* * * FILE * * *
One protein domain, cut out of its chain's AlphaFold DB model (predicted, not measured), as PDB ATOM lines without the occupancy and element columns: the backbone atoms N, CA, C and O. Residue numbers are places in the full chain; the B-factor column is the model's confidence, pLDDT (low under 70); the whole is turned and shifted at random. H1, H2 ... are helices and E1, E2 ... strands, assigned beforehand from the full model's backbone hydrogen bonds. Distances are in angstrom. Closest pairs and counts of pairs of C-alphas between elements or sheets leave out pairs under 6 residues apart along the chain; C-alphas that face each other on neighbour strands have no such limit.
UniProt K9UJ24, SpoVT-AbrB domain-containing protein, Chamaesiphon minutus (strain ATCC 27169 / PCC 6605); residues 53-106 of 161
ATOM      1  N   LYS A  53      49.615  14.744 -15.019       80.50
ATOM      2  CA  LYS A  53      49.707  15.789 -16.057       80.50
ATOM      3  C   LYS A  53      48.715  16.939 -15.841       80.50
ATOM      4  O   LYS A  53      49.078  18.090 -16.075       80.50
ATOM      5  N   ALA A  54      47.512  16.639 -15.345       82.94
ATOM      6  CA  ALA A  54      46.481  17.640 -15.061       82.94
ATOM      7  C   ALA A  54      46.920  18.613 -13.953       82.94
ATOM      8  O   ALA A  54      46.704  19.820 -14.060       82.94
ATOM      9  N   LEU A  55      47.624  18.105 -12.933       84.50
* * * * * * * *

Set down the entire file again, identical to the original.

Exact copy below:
One protein domain, cut out of its chain's AlphaFold DB model (predicted, not measured), as PDB ATOM lines without the occupancy and element columns: the backbone atoms N, CA, C and O. Residue numbers are places in the full chain; the B-factor column is the model's confidence, pLDDT (low under 70); the whole is turned and shifted at random. H1, H2 ... are helices and E1, E2 ... strands, assigned beforehand from the full model's backbone hydrogen bonds. Distances are in angstrom. Closest pairs and counts of pairs of C-alphas between elements or sheets leave out pairs under 6 residues apart along the chain; C-alphas that face each other on neighbour strands have no such limit.
UniProt K9UJ24, SpoVT-AbrB domain-containing protein, Chamaesiphon minutus (strain ATCC 27169 / PCC 6605); residues 53-106 of 161
ATOM      1  N   LYS A  53      49.615  14.744 -15.019       80.50
ATOM      2  CA  LYS A  53      49.707  15.789 -16.057       80.50
ATOM      3  C   LYS A  53      48.715  16.939 -15.841       80.50
ATOM      4  O   LYS A  53      49.078  18.090 -16.075       80.50
ATOM      5  N   ALA A  54      47.512  16.639 -15.345       82.94
ATOM      6  CA  ALA A  54      46.481  17.640 -15.061       82.94
ATOM      7  C   ALA A  54      46.920  18.613 -13.953       82.94
ATOM      8  O   ALA A  54      46.704  19.820 -14.060       82.94
ATOM      9  N   LEU A  55      47.624  18.105 -12.933       84.50